The London Bullion Market Association (LBMA) is struggling to find new operators to manage the daily silver “fix” price. Thompson-Reuters and the CME Group – which operate the COMEX exchange – are withdrawing from their role in establishing the daily benchmark price.
The process these firms manage was set up in recent years to replace the antiquated and corruption-prone system by which insiders formerly set the daily silver price.
A handful of bankers used to agree on the price during a private conference call held each day. When damning evidence emerged that bankers often cheated by setting prices to their advantage, the LBMA finally decided to try something different.
The new system is running into challenges of its own. There aren’t enough participants and the daily “fix” price often diverges significantly from “spot” prices being set in futures exchanges such as the COMEX. Firms who rely on the London benchmark often feel disadvantaged and increasingly look to use “spot” prices instead.
Metals investors must continue to wait for anything resembling a free, transparent, and fair mechanism for price discovery.
Budget Drama Continues In Washington
Last week, U.S. lawmakers passed on a one-week spending bill to provide a bit more time for posturing over the federal budget and the borrowing limits. That means another week of headlines about the possibility of a government shutdown.
It is possible a budget agreement and a bill allowing another trillion or two in federal borrowing won’t be passed in time. We may once again see non-essential agencies furloughed as politicians manufacture a “crisis” to use as leverage in negotiations.
Despite whatever drama is ginned up, the outcome is all but certain. They will agree to spend far more than revenues and adjust the limits on borrowing upward to fill that gap.
The composition of this Congress is largely the same as during recent budget battles but for a relatively few newcomers. This gaggle of free-spending and borrowing compromisers will, with virtual certainty, do just what they and others like them have done in each of the 74 battles since 1962.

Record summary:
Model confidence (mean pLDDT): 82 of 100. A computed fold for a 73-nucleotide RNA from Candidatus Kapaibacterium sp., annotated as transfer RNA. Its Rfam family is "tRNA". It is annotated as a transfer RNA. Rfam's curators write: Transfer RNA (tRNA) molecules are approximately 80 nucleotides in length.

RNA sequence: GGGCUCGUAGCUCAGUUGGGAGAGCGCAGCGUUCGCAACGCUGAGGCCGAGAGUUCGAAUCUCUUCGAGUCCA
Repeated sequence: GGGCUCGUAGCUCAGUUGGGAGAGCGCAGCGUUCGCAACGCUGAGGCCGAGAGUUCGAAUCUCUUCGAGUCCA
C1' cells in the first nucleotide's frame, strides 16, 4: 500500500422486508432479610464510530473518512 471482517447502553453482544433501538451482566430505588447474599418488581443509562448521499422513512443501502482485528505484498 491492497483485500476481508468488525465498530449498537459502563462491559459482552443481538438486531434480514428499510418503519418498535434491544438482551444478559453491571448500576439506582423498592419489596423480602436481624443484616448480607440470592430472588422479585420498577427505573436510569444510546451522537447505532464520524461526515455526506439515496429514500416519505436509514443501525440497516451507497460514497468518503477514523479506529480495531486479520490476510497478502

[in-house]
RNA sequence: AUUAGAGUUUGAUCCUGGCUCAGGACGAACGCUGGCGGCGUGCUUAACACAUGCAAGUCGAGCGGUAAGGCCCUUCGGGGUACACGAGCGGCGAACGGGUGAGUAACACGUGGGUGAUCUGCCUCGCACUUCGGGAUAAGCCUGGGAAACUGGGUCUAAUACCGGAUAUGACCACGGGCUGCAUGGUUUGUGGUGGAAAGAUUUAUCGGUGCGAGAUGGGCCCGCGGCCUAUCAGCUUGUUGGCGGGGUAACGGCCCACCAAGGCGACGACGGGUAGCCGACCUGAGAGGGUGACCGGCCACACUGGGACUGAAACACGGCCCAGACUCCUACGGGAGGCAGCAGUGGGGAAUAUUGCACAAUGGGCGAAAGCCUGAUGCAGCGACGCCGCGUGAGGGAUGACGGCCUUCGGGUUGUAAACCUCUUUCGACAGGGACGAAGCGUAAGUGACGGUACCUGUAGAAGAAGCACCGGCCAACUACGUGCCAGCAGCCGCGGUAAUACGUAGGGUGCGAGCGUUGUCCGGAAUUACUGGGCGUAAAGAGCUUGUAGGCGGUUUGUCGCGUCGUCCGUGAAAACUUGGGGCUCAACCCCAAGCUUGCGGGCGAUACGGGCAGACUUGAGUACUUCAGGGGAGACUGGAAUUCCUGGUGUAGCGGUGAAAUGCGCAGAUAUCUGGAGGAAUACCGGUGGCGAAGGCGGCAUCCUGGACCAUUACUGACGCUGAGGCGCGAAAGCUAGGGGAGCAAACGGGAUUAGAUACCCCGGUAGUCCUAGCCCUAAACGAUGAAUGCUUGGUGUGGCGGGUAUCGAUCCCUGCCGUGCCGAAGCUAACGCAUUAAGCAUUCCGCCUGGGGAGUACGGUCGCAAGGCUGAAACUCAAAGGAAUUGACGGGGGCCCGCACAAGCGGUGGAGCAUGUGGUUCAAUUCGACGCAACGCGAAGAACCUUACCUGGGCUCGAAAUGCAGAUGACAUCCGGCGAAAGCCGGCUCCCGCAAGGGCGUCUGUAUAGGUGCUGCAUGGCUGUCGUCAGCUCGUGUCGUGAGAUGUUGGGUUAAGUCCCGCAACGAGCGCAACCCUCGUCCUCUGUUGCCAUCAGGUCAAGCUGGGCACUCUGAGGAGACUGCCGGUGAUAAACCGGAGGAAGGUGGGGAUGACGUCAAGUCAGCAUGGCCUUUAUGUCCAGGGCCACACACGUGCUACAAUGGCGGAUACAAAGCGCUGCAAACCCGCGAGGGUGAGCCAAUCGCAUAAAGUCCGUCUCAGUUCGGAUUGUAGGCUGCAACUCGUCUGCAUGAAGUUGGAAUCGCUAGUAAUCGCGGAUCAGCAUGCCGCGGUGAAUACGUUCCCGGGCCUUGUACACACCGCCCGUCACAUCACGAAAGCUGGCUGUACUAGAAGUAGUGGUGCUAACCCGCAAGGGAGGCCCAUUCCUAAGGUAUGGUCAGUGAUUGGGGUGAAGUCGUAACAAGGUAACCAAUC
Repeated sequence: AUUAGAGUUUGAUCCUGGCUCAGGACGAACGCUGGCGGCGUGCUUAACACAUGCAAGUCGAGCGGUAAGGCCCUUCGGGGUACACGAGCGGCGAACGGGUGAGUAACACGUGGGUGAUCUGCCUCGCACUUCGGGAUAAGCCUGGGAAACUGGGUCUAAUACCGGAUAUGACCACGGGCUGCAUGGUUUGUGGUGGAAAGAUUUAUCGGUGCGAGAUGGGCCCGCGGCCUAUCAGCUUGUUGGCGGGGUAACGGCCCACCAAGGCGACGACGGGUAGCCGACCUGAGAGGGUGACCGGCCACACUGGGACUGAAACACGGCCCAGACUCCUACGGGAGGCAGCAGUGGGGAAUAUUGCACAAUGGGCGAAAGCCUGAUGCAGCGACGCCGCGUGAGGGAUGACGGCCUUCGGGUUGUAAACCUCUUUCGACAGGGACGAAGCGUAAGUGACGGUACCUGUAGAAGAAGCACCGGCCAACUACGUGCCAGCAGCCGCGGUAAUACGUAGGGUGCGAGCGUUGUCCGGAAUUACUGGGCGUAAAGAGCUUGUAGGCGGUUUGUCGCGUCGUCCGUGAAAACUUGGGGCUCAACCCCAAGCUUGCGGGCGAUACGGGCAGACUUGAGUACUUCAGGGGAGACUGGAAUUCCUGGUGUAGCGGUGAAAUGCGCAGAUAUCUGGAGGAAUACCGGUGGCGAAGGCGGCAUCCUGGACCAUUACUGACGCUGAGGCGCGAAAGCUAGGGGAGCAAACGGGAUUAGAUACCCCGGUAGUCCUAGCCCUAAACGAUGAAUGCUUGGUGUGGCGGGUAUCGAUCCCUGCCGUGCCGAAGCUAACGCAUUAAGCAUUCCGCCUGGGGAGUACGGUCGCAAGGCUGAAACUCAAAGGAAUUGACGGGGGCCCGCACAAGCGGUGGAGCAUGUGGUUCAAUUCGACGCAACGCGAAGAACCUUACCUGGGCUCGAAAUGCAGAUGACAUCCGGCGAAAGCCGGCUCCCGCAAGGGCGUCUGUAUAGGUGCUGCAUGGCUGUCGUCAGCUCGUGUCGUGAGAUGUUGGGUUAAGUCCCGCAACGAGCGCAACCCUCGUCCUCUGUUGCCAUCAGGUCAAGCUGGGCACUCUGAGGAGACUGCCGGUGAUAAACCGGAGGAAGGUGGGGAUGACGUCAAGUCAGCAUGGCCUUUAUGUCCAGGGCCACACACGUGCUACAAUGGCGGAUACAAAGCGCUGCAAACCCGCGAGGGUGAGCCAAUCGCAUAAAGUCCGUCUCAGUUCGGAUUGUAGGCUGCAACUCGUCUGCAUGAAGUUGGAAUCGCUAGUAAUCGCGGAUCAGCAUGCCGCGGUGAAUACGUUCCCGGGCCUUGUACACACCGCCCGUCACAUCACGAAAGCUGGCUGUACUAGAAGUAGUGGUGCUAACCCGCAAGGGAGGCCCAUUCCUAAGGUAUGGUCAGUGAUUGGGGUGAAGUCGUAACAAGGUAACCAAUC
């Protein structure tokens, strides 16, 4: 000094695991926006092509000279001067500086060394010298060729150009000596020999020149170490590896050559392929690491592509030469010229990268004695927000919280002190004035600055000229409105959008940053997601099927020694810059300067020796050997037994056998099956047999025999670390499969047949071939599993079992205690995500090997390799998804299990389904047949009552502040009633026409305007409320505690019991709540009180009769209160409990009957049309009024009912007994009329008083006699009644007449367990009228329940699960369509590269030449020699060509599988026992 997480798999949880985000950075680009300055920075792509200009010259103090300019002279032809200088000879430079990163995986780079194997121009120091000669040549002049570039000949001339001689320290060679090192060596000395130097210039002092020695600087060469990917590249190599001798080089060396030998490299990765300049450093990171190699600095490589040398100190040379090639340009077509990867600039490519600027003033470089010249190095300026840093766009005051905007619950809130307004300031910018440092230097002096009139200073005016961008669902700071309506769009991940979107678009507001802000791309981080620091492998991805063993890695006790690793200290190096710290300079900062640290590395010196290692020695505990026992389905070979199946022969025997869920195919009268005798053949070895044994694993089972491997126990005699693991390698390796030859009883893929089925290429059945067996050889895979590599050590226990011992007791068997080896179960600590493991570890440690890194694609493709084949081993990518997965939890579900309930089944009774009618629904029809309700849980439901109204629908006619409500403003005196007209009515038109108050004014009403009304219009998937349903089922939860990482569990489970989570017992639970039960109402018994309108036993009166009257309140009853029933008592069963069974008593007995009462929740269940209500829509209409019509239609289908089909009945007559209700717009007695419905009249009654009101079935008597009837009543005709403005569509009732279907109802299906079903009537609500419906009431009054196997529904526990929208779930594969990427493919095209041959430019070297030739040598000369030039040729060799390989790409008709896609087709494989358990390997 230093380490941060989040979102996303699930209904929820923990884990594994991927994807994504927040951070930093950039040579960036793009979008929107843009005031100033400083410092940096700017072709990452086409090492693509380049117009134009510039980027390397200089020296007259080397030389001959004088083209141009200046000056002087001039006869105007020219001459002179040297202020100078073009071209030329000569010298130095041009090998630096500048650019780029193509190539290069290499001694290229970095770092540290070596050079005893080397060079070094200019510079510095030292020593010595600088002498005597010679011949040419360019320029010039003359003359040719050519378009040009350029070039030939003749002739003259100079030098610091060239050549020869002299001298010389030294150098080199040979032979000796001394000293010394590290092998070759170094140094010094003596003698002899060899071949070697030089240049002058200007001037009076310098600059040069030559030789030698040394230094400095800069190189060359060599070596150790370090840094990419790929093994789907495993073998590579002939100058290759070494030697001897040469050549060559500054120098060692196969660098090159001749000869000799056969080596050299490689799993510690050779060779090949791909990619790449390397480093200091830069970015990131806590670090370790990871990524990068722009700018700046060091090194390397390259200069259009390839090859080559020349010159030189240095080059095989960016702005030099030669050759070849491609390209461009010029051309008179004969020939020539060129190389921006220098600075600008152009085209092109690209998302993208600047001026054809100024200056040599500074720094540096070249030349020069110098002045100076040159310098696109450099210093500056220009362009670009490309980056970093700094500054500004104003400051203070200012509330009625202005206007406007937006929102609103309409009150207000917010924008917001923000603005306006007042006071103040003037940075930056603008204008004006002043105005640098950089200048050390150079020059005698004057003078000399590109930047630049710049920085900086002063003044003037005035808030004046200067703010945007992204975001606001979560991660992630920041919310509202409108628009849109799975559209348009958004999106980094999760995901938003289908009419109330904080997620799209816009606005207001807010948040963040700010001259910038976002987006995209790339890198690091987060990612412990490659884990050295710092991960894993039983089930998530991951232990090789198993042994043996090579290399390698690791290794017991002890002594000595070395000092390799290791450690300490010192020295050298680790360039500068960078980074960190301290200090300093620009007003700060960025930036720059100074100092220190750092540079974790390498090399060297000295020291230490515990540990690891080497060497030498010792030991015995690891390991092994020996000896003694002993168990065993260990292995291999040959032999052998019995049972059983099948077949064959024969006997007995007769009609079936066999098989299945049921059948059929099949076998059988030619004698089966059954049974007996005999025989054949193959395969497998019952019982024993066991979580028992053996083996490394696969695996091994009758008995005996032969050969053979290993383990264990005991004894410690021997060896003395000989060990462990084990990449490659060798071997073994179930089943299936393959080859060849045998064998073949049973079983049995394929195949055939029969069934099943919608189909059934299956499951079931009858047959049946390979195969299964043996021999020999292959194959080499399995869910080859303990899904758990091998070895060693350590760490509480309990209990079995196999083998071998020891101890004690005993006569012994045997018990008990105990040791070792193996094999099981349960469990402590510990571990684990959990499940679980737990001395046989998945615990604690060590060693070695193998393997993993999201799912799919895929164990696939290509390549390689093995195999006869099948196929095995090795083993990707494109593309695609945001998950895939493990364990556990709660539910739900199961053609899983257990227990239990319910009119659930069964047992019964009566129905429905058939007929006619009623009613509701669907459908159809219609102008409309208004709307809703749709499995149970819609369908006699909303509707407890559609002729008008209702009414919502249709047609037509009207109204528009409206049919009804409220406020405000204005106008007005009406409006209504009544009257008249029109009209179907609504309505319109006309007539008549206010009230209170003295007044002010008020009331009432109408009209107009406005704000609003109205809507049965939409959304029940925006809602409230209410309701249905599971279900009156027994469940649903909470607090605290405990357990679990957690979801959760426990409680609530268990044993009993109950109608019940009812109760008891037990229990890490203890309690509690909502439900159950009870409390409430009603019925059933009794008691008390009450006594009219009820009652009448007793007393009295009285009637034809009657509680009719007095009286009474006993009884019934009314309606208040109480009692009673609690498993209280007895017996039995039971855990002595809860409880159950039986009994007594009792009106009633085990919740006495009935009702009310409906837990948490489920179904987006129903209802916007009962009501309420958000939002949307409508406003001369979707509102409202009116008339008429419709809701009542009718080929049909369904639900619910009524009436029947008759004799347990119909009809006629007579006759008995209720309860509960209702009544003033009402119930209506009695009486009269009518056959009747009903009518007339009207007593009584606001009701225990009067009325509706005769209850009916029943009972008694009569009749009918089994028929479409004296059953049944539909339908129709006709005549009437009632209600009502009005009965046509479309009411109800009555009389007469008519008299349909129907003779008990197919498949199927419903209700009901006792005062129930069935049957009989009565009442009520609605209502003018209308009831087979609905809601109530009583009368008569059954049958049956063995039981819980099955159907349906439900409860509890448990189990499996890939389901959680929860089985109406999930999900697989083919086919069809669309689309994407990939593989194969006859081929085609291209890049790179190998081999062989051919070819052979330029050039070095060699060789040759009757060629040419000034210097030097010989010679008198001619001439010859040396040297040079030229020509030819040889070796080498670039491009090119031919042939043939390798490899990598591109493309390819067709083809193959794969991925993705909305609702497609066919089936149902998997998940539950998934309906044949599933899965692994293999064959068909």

The phony political drama may have short-term effects on the markets. More importantly, these events do contribute to an erosion of confidence in the federal government. That effect will be far more interesting for metals investors over time.
Bubbly Stock Markets a Potential Catalyst for Metals in the Months Ahead
Economists drastically lowered their estimates of first-quarter GDP growth in recent weeks, but it turned out they should have been even more pessimistic.
Last week, growth came in at just 0.7% – just a bit over half of what had been projected. It was another red flag for the economy that got buried under the persistent hopes and dreams which surround President Trump’s agenda.
U.S. stock markets assume Trump will succeed when it comes to tax cuts. Prices seem to be reflecting the best-case scenario. This puts stock markets in a precarious spot.
The passage of meaningful tax cuts is perhaps even less certain than the failed Republican effort to reform Obamacare.
Should the effort to cut taxes also flounder in Congress, investors may decide to stop ignoring the data showing weakening economic performance.
Any disappointment could have a big impact, and it looks more and more to us like stock investors expect way too much. That is why a significant sell-off in stocks tops our list of potential catalysts in the metals markets in the months ahead. If stock investors decide to run for the exits, many of them will be buyers of gold and silver.
About the Author:
Clint Siegner is a Director at Money Metals Exchange, a precious metals dealer recently named "Best in the USA" by an independent global ratings group. A graduate of Linfield College in Oregon, Siegner puts his experience in business management along with his passion for personal liberty, limited government, and honest money into the development of Money Metals' brand and reach. This includes writing extensively on the bullion markets and their intersection with policy and world affairs.